There are many variables that go into determining how much a physicist makes, from company size to experience to education just to name a few.
According to the U.S. Bureau of Labor Statistics, the top-paying places of employment and specific industries for physicist are (shown in annual mean salary):
- Scientific research and development services – $ 162,240
- Federal executive branch – $126,930
- College, universities, and professional schools – $104,050
- General medical and surgical hospitals – $201,310
The top-paying states for physicists to work in are (shown in annual mean salary):
- Pennsylvania – $201,200
- Kansas – $183,600
- Arizona – $175,510
- California – $173,440
- Missouri – $169,760
The average national salary for a physicist is:
Types of physicists
The main role of a theoretical physicist is to invent and study theories. This type of role involves a lot of mathematics, calculations, and chemistry, and helps to understand the universe and the complex interactions between matter and energy. This role focuses more on the formal aspects of physics (think Albert Einstein) and spends time studying and calculating.
Experimental physicists work in labs and test the theories that theoretical physicists come up with. They might make new discoveries or revise the theories as they test the hypotheses. This type of physicist also develops new equipment that can assist with testing.
Applied physicists work in roles that put the studies and theories into practice. They work to solve engineering problems and build the architecture that helps enrich lives. Whether it’s industrial work or providing radiation treatment to cancer patients, this is the most hands-on type of physicist role.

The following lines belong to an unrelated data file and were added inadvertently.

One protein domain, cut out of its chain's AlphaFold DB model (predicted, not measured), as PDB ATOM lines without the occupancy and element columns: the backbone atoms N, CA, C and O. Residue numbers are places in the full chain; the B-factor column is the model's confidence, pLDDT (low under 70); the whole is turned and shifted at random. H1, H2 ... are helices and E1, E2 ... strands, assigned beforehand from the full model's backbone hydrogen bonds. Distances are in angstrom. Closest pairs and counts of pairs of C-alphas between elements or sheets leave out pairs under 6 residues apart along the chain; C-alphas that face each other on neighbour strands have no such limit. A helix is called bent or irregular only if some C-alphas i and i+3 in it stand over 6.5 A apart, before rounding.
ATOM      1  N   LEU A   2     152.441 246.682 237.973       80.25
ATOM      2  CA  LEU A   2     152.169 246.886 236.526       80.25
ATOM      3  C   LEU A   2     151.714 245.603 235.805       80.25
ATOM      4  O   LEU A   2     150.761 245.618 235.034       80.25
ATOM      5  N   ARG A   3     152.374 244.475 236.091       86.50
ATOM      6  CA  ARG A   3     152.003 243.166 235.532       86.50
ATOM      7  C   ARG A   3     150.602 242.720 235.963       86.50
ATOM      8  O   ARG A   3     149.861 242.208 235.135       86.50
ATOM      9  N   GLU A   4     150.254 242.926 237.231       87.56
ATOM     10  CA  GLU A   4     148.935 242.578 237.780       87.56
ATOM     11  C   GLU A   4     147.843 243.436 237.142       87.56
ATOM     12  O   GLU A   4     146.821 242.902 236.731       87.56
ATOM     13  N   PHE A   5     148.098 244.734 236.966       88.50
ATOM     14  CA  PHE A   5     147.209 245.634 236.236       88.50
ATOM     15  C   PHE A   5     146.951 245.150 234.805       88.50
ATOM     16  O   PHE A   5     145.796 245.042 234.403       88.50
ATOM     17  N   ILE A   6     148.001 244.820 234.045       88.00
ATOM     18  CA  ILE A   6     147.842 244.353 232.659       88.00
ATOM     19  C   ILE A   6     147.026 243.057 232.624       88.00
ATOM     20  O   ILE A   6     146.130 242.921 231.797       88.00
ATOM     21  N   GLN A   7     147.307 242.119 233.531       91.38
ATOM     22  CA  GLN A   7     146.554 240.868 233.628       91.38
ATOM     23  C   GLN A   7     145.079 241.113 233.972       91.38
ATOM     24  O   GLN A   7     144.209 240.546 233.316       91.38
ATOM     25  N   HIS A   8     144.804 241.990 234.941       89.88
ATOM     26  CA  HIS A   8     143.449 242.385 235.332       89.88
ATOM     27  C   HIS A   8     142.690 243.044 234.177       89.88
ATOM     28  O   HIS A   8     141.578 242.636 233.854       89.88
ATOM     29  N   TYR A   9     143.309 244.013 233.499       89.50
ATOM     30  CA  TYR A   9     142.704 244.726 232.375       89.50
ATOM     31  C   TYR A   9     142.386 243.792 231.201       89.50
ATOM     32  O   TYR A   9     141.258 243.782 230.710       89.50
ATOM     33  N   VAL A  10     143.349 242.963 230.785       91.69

Top skills for physicists
You’ll need at least a bachelor’s degree to become a physicist. For many roles, postgraduate education is required, like a master’s or Ph.D. Take as many courses on physics and other areas of science, plus a solid understanding of mathematical principles is important. Proficiency with all the tools used for research and tests is also important.
Detail-oriented and analytical thinkers would make great physicists. A strong curiosity and desire to explore and understand some unexplainable phenomenon will be essential in this role. Communication skills come into play during the role because you’ll often need to present or teach information to others that might not be familiar with the field of physics, and you’ll need to be able to explain at a level that others understand.
Looking for a new job?
Browse our national database of physicist job openings and apply today
There are many different career paths for physicists. Once you finish your education, you can choose which area is most interesting to you. Physicists study everything from stars to machines, so the amount of career paths is incredibly vast.